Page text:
The iPhone 8’s advanced facial recognition system is slated to be cutting-edge. In fact, weird or unusual viewing angles could be no match for the advanced biometric platform, according to new code unveiled in the HomePod firmware.
The advanced “Face ID” system, which seems to be codenamed internally at Apple as Pearl, will reportedly be able to detect a user’s face even when it’s not in frame, for example, if the device is laying on a desk or other flat surface. This isn’t the first we’ve heard of such a capability, either. A Bloomberg report from July suggested that the iPhone 8’s facial recognition system is “designed to work even if the device is laying flat on a table, rather than just close up to the face.”
Now, several bits of code have been uncovered in HomePod’s firmware that corroborate the advanced functionality. First spotted by Brazilian site iHelpBR, there are several references to a “resting unlock” feature of Pearl — specifically, “AXRestingPearlUnlock” and “com.apple.accessibility.resting.pearunlock.” It is, interestingly, tagged as an Accessibility option — though its potential usefulness would apply to just about every iPhone user.
The HomePod firmware also refers to several other Pearl-related features. For example, there’s a string of code referring to “APPS_USING_PEARL” — which could mean that Face ID could be used in place of Touch ID in third-party applications. There’s also references to a Pearl “Autolock” feature, which iHelpBR theorizes could be a security enhancement that locks a phone if it detects a non-authenticated face. Alternatively, Apple was awarded a patent in 2015 for a method that would automatically lock a phone if a user’s face is no longer detected by the device’s sensor.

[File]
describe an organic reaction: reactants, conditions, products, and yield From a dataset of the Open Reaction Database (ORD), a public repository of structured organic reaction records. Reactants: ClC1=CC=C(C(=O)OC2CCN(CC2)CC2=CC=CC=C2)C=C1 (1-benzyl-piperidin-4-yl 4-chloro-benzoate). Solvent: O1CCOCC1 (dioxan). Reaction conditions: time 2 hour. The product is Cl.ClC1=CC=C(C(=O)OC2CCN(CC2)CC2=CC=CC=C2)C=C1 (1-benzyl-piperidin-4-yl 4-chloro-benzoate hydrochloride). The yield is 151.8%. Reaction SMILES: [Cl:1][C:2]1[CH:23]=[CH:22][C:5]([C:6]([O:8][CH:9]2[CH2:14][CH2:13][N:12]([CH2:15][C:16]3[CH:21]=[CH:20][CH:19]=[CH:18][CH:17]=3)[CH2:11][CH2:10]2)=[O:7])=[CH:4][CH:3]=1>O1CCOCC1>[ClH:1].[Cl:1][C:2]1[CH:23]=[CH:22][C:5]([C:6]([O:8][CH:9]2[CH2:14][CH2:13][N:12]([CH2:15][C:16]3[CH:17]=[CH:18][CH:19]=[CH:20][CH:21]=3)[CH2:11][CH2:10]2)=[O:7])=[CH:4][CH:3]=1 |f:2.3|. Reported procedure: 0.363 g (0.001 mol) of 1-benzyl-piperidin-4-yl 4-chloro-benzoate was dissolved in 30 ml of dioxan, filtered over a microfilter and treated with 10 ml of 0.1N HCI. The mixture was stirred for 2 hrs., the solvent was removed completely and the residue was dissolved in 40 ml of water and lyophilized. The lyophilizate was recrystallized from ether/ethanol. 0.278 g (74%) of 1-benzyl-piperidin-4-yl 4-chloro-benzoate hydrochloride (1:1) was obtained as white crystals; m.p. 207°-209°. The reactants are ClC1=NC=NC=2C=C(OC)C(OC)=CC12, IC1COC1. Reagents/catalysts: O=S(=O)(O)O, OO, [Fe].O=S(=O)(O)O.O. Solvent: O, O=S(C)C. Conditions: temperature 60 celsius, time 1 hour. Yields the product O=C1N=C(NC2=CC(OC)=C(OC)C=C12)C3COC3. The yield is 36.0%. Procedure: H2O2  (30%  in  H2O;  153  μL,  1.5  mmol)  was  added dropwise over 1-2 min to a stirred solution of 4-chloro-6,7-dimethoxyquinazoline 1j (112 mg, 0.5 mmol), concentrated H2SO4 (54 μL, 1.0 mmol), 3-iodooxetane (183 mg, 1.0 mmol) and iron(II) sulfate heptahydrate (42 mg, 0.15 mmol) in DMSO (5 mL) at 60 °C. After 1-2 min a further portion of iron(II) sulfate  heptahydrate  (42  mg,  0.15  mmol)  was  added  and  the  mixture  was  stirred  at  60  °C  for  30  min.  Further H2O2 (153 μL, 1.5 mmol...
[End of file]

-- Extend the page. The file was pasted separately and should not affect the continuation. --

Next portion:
This “resting unlock,” alongside reports of other advanced features, seems to indicate that Pearl or Face ID will be far more advanced than other mass-market facial recognition systems. Apple’s new biometric platform is rumored to work via infrared sensing technology, and the iPhone 8’s rumored 3D sensors could also add security and functionality to the system. That same Bloomberg story from July reported that Face ID would take just milliseconds to authenticate a face and unlock a device. Presumably, all of this will add up to a security platform that won’t be as easily fooled by a photo of a face.
Face ID’s advanced capabilities could be a necessity for the iPhone 8. While many rumors suggested that Apple’s next-gen flagship would be equipped with a rear-mounted or display-embedded Touch ID, more recent reports seem to indicate that the iPhone 8 might not have a fingerprint sensor at all. Other HomePod leaks reveal that Face ID could even be used for secure financial transactions like Apple Pay. To be sure, for Face ID to be a truly viable replacement for Touch ID, it has to be perfect.